When spring comes to the Northern Virginia suburbs, some Falls Church High School students like to walk outside and sit in the groves of oak and hickory trees that have surrounded the school for years.

When spring comes this year, the students will be there again. But most of the trees will be gone.

The woods, described yesterday by school principal James Wilson as "the most beautiful (school) setting in the county," began to disappear two days ago when a yellow bulldozer started clearing the land for a housing development near the school.

That upset some students, and yesterday about a dozen of them held a brief protest at the site.

"The trees have been here forever," said Midge Salisbury, leader of the small student group called "Save the Trees."

"They're the only thing that set us back from the street (four-lane Arlington Boulevard). They're beautiful in springtime... It makes you feel close to nature."

"When we get older," added 16-year-old junior Terry Koth, "there are not going to be any trees left. We'll have to tell our kids what they looked like."

But Bill Plank, an official of Wills and Plank, developer of the 91 single-family homes going up on the site with county approval, had a different point of view.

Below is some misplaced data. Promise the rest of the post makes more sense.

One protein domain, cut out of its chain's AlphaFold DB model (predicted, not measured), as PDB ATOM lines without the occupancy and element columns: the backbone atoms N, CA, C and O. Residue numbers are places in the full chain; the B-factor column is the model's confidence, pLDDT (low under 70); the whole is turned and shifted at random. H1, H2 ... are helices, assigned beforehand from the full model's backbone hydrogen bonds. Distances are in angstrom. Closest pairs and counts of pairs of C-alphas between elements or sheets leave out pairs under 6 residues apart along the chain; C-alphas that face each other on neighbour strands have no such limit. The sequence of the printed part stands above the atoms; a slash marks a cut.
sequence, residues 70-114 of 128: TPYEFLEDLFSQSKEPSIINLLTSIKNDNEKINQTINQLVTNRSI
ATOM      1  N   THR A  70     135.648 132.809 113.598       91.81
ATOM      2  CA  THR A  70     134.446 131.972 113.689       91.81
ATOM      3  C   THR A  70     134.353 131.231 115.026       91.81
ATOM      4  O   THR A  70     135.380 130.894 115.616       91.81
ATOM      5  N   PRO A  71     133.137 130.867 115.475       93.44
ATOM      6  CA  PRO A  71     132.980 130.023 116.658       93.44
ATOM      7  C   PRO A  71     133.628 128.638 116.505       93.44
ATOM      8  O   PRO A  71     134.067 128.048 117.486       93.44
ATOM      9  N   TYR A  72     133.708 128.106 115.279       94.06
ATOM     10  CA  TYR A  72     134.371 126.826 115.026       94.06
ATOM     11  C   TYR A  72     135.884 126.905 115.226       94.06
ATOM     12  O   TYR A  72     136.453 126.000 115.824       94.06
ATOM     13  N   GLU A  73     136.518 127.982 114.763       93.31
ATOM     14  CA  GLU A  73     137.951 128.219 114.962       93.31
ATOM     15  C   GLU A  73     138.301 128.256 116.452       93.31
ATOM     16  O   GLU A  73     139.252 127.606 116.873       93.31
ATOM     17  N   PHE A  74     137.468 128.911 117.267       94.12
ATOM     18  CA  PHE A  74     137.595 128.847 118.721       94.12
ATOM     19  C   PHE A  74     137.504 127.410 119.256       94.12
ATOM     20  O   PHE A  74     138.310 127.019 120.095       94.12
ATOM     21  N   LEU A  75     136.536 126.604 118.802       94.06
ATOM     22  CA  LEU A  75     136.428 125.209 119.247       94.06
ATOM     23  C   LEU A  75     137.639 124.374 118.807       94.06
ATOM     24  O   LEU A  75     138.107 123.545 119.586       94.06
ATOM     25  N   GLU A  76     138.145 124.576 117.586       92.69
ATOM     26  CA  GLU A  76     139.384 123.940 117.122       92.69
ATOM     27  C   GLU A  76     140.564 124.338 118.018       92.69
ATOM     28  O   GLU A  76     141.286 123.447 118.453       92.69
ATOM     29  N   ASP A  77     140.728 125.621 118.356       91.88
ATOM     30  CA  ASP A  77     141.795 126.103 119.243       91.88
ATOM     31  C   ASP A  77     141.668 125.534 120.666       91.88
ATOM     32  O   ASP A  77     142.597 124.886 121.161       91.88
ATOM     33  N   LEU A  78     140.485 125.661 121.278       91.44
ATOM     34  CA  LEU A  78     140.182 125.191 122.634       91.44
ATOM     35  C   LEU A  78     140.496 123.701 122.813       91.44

"We hear this all the time," he said of the students' concerns. "If you want to keep the trees, buy the land... It (the development) has been approved. We own the land. We have a right to clear it."

The area is part of the 185-acre Chiles tract, one of the few heavily wooded areas still remaining in a section of Fairfax that has been heavily urbanized.

Nearby residents fought to preserve the Chiles tract as a park, and the Fairfax master plan raised the possibility of the county purchasing the land and building a new governmental center on it and preserving part as open space.

But the tract remains in private hands, and there are plans for all of it to be developed.

The student group took their concerns to the school administration yesterday, and talked with officials in the county's planning and zoning offices.They plan to arrange a meeting with Supervisor James Scott, in whose district the school and the property are located.

Scott told a reporter yesterday the developer is "perfectly within his rights. It's private property. We can't keep a developer from cutting down the trees."

Said student leader Salisbury: "We're determined to try."